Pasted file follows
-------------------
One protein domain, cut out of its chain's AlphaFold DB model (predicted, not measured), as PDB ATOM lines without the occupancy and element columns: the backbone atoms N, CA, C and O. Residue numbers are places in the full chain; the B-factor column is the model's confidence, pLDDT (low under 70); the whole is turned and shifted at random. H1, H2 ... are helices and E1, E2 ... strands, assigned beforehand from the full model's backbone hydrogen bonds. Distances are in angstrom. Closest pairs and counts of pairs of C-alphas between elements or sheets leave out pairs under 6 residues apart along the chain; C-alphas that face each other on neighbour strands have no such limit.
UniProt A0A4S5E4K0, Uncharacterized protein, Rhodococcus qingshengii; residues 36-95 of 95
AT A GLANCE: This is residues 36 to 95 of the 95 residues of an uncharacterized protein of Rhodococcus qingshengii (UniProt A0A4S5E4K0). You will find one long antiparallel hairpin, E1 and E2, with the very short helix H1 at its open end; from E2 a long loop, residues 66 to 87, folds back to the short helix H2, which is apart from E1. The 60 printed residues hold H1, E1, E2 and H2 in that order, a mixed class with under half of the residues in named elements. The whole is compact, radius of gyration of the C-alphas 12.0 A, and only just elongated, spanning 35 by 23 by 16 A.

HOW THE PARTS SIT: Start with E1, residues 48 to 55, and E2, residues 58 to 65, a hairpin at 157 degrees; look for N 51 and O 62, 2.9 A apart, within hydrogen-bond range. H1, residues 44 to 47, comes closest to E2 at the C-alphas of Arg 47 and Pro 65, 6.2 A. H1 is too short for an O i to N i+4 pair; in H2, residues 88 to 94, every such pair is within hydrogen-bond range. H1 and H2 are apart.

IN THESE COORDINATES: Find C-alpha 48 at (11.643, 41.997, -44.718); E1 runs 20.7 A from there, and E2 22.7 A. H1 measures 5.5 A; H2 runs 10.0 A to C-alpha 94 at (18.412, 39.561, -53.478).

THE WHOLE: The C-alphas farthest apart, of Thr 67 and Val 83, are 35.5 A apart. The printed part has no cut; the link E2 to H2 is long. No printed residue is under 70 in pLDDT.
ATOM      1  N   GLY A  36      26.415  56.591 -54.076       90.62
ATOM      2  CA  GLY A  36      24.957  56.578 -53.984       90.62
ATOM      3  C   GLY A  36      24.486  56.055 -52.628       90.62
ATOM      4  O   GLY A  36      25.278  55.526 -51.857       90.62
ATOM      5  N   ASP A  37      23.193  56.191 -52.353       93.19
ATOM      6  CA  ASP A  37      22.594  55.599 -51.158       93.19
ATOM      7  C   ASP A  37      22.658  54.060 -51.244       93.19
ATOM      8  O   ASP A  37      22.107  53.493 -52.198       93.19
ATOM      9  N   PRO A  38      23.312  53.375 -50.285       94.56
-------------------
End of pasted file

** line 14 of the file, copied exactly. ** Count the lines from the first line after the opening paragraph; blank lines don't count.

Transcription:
ATOM      9  N   PRO A  38      23.312  53.375 -50.285       94.56